Spoon 1 tablespoon of the lemon juice into each of six hot sterilized pint canning jars. Ladle hot pasta sauce into jars with lemon juice, leaving a ½-inch headspace. Wipe jar rims; adjust lids and screw bands. Process filled jars in a boiling water canner for 35 minutes; start timing when water returns to boiling. Remove jars from canner; cool on wire racks.

Source: iStock

5. Green Beans

Simply Canning‘s green bean recipe is the perfect way to ease into using a pressure canner. You’ll need about 14 pounds of beans for a canner load of 7 quarts, or 9 pounds for 9 pints.


  • Green beans
  • Canning salt, optional

Directions: Wash beans in cold water and snap them to the desired size. Green beans can be either hot packed or cold packed, which is also referred to as raw pack. Hot packing allows you to get more in a jar. For both styles, you can add canning salt to your jars, either ½ teaspoon for pints or 1 teaspoon for quarts. Salt is completely optional and for taste only.

To hot pack your beans, boil the beans 5 minutes before packing jars. Drain and pack into jars loosely and cover with boiling water leaving 1-inch head space. To cold pack, fill jars tightly with raw beans. Cover with boiling water leaving 1-inch head space. After your jars have been filled, remove air bubbles by running a plastic utensil down inside the jar between the jar and the beans. Press lightly to release trapped air. Wipe the rims of your jars clean and place canning lids. Place filled jars in a pressure canner, and process according to pressure canning instructions. For a pint, process for 20 minutes, and for a quart, process for 25 minutes.

Source: iStock

6. Creamed Corn

You’ll never need to buy your creamed corn from a store again. Food Preserving‘s recipe is easy to follow and makes a delicious, creamy side dish you can look forward to enjoying all year. You’ll use a pressure canner for this recipe.


  • Fresh ears of corn (approx 2 ears per pint)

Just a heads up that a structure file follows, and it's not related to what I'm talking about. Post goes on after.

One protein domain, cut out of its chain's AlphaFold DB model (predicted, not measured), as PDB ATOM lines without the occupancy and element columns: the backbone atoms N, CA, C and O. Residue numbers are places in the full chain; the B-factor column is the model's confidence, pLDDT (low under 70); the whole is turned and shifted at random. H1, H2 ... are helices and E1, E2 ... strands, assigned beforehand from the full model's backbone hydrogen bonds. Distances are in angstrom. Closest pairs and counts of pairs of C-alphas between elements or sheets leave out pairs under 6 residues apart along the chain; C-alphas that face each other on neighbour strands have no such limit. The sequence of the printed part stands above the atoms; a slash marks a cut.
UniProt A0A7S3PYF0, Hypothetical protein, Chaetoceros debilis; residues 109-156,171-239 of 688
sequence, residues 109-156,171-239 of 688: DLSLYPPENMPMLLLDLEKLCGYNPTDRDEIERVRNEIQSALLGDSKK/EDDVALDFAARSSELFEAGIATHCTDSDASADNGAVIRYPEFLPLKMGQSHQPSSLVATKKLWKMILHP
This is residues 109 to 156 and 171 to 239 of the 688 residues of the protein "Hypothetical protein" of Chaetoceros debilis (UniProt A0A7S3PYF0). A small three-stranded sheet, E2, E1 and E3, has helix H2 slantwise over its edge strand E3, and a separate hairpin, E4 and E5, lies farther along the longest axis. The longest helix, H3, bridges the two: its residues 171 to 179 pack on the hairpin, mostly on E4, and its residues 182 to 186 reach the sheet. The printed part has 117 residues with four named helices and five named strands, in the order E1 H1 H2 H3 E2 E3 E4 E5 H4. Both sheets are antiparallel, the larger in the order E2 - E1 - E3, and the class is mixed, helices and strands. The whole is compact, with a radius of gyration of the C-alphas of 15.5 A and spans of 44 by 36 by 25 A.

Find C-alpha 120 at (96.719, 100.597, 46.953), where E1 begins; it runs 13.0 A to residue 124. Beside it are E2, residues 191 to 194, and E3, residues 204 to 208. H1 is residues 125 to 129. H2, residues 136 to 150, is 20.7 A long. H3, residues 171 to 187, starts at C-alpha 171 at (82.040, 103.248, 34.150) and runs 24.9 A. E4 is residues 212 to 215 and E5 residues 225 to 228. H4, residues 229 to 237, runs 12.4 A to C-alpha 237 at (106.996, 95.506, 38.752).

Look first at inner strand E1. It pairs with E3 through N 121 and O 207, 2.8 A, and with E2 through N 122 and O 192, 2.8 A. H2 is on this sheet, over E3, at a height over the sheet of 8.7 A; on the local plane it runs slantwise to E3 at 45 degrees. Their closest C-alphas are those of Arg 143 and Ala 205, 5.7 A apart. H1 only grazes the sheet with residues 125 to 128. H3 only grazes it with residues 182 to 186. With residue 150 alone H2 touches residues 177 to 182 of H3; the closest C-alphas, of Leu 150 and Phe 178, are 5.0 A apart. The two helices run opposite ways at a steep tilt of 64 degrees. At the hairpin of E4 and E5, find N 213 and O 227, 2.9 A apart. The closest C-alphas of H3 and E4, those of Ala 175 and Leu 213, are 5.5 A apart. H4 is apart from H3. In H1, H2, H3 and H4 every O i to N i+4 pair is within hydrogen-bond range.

• Boiling water
  • Kosher salt

Directions: Begin by pre-heating the pint jars in boiling water and the rings/seals in simmering water; they will sterilize while you prepare the corn. Put the pressure canner on high heat with 2 inches of water inside. Husk corn, removing silk and any blemishes. Wash cobs then drain and cut away kernels. Scrape the sides of the cob to remove any pulp and any milk remaining; these get put aside in a big bowl.

Measure the corn, milk, and pulp mixture into a pot, adding ½ teaspoon of kosher salt and 1 and ¼ cups boiling water for every pint of kernels. Stir to combine and simmer for 3 minutes. Remove corn from the pot, scooping into pre-heated pint jars. Ladle hot cooking liquid to 1-inch headspace. Remove bubbles, adding extra liquid. Wipe rims, apply seals, and twist bands on to fingertip-tight.

Place hot jars into pressure canner, which has 2 inches of hot water already inside. Attach pressure canner lid and heat on high until visible white steam has vented for 10 minutes. Add weight and bring up to 10 pounds pressure then process for 85 minutes. Once finished, turn off heat, allow pressure to return to zero before venting then remove lid. Remove jars after 5 minutes to a tea towel-covered bench to rest overnight. The next day remove bands, label and store in a cool, dark place for up to 12 months.

Source: Thinkstock

7. Watermelon Preserves

You’ll use the water bath canner method for‘s watermelon preserves. This is a great way to add fruity flavor to toast or English muffins, and will allow you to enjoy watermelon’s fresh flavors year-round.


  • 3 pounds watermelon
  • 3 cups white sugar
  • 3 lemons, rinsed, sliced, and seeded

Directions: Remove the green rind of the melon, and dice the white part into small cubes, leaving the red flesh mostly intact. Remove seeds. In a heavy stockpot, combine 4 cups of the prepared watermelon, sugar, and lemons. Bring to a boil over medium heat, and let the mixture boil slowly for 2 hours, stirring occasionally. The temperature of the mixture should be at 220 degrees Fahrenheit so the jam will set.

Sterilize the jars and lids in boiling water for at least 5 minutes. Pack the jam into the hot, sterilized jars, filling the jars to within ¼ inch of the top. Run a knife or a thin spatula around the insides of the jars after they have been filled to remove any air bubbles. Wipe the rims of the jars with a moist paper towel to remove any food residue. Top with lids, and screw on rings.

Place a rack in the bottom of a large stockpot and fill halfway with water. Bring to a boil over high heat, then carefully lower the jars into the pot using a holder. Leave a 2-inch space between the jars. Pour in more boiling water if necessary until the water level is at least 1 inch above the tops of the jars. Bring the water to a full boil, cover the pot, and process for 10 minutes.